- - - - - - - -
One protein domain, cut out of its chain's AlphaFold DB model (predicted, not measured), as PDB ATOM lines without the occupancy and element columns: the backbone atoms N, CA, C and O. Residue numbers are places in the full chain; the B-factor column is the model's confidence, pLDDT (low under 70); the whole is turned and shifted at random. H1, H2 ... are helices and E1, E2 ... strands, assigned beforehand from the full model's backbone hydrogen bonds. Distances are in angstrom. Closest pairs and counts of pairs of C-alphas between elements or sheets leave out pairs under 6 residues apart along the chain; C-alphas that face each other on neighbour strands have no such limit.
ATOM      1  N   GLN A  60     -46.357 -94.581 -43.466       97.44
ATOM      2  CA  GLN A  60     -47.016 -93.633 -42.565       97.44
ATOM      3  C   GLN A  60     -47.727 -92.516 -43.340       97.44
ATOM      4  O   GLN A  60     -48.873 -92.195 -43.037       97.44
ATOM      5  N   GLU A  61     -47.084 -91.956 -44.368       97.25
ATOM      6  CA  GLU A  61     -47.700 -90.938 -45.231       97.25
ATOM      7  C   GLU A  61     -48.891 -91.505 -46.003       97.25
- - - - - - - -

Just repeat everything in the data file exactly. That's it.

One protein domain, cut out of its chain's AlphaFold DB model (predicted, not measured), as PDB ATOM lines without the occupancy and element columns: the backbone atoms N, CA, C and O. Residue numbers are places in the full chain; the B-factor column is the model's confidence, pLDDT (low under 70); the whole is turned and shifted at random. H1, H2 ... are helices and E1, E2 ... strands, assigned beforehand from the full model's backbone hydrogen bonds. Distances are in angstrom. Closest pairs and counts of pairs of C-alphas between elements or sheets leave out pairs under 6 residues apart along the chain; C-alphas that face each other on neighbour strands have no such limit.
ATOM      1  N   GLN A  60     -46.357 -94.581 -43.466       97.44
ATOM      2  CA  GLN A  60     -47.016 -93.633 -42.565       97.44
ATOM      3  C   GLN A  60     -47.727 -92.516 -43.340       97.44
ATOM      4  O   GLN A  60     -48.873 -92.195 -43.037       97.44
ATOM      5  N   GLU A  61     -47.084 -91.956 -44.368       97.25
ATOM      6  CA  GLU A  61     -47.700 -90.938 -45.231       97.25
ATOM      7  C   GLU A  61     -48.891 -91.505 -46.003       97.25